A Philadelphia Special Pension Commission unanimously approved Tuesday a state-required analysis of the city's pension plan.

The report, which was done by the pension board's actuary Cheiron, compares the city's pension benefits to six other cities and states — Atlanta, Baltimore, Boston, Chicago, Los Angeles and Pennsylvania. Those plans, Cheiron actuary Ken Kent said, are similar in size to Philadelphia's, which administers retirement benefits for 36,152 retirees and 27,605 active employees.

"Our plan falls in the middle of the pack," said Paula Weiss, executive director of the city tax review board who served on the pension commission as Mayor Nutter's designee.

Some of the executive summary highlights shared at Tuesday's meeting included:

  • "Philadelphia's pension benefits, when compared to other study jurisdictions, start out as among the highest… After 10 years of retirement, Philadelphia's benefits fall behind and drop to fourth on the list as those jurisdictions with [Cost of Living Adjustments] outpace Philadelphia's benefits as a percentage of final salary."

  • "Philadelphia elected officials' benefits are the highest among the measured jurisdictions at an age 65 retirement and after 10 years remains the second highest even as automatic cost of living adjustments in other jurisdictions have an impact."

  • "If looking only at employer cost, Philadelphia is third in the group with regard to cost of pension benefits."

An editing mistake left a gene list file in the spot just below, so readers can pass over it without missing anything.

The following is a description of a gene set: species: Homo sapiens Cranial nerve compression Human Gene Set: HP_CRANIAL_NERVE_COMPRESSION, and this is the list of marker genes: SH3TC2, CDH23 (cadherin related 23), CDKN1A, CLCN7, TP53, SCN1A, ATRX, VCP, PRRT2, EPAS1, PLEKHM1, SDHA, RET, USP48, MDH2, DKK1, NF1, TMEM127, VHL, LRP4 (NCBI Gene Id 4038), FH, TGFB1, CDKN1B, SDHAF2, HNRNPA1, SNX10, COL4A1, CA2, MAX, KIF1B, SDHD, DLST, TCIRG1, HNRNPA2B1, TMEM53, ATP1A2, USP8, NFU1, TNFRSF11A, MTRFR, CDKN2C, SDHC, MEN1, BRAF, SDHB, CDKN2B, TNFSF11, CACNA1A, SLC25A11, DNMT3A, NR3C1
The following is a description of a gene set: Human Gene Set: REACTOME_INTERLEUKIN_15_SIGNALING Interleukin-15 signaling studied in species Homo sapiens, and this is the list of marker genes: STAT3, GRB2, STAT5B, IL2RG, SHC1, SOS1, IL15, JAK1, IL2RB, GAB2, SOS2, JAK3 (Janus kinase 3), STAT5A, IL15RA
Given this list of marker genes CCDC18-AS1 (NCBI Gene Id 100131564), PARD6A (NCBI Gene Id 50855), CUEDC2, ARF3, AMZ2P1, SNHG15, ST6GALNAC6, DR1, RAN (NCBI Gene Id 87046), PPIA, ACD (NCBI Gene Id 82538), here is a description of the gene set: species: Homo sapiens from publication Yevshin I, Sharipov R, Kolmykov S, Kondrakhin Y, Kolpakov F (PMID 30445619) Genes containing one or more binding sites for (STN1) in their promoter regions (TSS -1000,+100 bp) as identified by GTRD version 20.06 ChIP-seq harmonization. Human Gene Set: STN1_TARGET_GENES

A copy of the full Benefit Plan Study will not be released until some amendments are made and the report is sent to the state, Fran Bielli, executive director of the Philadelphia Board of Pensions and Retirement, said, following Tuesday's vote to approve the plan.

The special commission consists of the members of the city Board of Pensions and Retirement, Pennsylvania Intergovernmental Cooperation Authority chairwoman Suzanne Beimiller, the Pennsylvania Public Employees Retirement Commission chairman and Mayor Nutter (or his designee).

The report is the third and last of the bi-annual reports required by the state, following the passage of Act 44 in 2009 that allowed Philadelphia to defer pension payments in 2009 and 2010. The city then was on a strict repayment schedule, which it met, and was to provide a pension plan report to the state legislature every other year starting in 2011 and ending in 2015.

The city's pension fund has suffered greatly in last few decades. It is only 46 percent funded with a $5.7 billion hole, making it the second worst funded plan among large cities, according to a Pennsylvania Intergovernmental Cooperation Authority report published in January. Chicago topped the list of worst funded.

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